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Corporates fret over penalty, prosecution clauses

The Hindu Business Line |

16 June 2017

With the deadline for roll-out of GST nearing, corporate houses are fretting over the penalty and prosecution clauses even as the government has soothed their nerves by reducing tax rates on few products.

Large corporates sourcing components and raw material from different suppliers will now have to ensure that the GST is paid properly by the seller to claim input tax credit.

Shrikant Kamat, Partner-Indirect Tax, BDO India, said apart from the penalty and compliance, companies are worried over the discretionary powers given to the GST officer of the rank of Joint Commissioner to decide on the offence committed by a corporate and recover unsubstantiated dues under the threat of arrest and prosecution.

“The responsibility of payment of GST and filing of returns by suppliers has been vested with the recipient (buyer) for claiming input tax credit. This is a cumbersome process and hence the government has to set a simple framework for claiming input tax credit,” said Confederation of Indian Industry in a note to the government.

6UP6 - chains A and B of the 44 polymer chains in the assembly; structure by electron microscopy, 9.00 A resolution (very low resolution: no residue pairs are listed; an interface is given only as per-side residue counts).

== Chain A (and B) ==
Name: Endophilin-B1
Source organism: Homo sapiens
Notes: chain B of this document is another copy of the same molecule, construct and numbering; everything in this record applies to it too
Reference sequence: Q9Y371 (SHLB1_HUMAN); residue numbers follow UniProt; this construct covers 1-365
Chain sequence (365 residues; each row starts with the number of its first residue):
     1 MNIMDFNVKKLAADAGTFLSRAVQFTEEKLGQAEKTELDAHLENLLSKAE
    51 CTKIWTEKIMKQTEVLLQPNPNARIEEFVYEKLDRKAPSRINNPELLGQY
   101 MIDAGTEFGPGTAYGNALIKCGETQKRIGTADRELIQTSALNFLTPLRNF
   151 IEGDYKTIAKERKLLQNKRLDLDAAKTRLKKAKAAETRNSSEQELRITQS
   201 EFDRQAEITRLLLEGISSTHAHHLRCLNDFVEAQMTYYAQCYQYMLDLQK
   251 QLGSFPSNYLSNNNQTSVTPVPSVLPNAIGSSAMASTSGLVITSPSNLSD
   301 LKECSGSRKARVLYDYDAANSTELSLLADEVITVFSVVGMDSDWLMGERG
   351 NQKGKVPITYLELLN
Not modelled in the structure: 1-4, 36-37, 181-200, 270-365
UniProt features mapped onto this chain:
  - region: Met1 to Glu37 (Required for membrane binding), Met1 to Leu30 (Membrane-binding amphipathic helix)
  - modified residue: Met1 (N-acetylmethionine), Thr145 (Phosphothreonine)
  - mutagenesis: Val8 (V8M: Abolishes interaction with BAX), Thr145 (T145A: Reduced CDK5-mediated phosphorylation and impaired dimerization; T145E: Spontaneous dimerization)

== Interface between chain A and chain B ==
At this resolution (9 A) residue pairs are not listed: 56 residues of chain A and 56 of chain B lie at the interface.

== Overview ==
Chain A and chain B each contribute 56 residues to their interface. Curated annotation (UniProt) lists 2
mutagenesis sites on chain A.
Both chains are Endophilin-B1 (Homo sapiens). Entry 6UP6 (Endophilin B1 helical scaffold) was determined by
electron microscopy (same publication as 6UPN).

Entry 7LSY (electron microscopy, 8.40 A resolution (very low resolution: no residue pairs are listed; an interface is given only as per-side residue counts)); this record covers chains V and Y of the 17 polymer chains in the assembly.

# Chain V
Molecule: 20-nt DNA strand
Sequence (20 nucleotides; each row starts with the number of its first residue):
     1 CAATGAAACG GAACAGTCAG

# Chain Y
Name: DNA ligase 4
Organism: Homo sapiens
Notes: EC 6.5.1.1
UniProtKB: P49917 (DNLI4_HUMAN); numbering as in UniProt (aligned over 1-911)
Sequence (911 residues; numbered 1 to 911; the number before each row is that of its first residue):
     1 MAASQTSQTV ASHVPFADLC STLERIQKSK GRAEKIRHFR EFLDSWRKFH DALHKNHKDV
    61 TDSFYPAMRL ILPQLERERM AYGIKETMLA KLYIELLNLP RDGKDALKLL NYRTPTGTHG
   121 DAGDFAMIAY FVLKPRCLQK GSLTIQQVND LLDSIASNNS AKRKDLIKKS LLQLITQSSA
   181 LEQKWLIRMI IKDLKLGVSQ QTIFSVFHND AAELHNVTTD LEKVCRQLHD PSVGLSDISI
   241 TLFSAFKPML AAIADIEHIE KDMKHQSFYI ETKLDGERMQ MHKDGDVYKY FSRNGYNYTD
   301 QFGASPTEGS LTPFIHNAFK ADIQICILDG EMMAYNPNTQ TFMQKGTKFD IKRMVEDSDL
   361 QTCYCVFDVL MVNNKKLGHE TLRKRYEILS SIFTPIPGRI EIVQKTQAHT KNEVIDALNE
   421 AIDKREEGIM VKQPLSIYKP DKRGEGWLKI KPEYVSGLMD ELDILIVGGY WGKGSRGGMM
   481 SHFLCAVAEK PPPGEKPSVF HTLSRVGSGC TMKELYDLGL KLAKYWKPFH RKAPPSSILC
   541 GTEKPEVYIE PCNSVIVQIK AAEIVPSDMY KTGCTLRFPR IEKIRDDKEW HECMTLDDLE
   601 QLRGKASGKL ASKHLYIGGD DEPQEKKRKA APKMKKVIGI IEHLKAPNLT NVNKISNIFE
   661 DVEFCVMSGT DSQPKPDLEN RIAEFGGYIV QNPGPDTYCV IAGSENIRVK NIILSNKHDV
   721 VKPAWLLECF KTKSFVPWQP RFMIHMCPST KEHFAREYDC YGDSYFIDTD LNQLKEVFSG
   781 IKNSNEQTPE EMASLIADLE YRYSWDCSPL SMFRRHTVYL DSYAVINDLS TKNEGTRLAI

Corporates have urged the government to include electricity, which accounts for significant portion of input cost for manufacturing sector, in GST so that they avail themselves of the benefit of input tax credit.

Post-GST, the effective tax on power would go up to 24 per cent as the tax is calculated on sales value. On the small entities’ GST preparedness, Kamat said many small and micro units undertake cash transactions with very limited ability to computerise their billing and accounting systems. Given the fact that billing, accounting, registration and compliance are IT-driven, they face major challenge.

GST on inter-branch stock transfer will have an impact on cash flow of firms and might force rationalisation in the way they store their goods. Currently, many companies resort to a lot of inter-branch transfers as these transfers are tax free.

GST needs to be paid in the month when the transfer is done and the input tax credit can be utilised only when the sale is done, thus blocking working capital.

Eventually, companies have to restructure their storage infrastructure to ensure that goods move from the primary warehouse to the dealer directly, eliminating the need for multiple points of storage.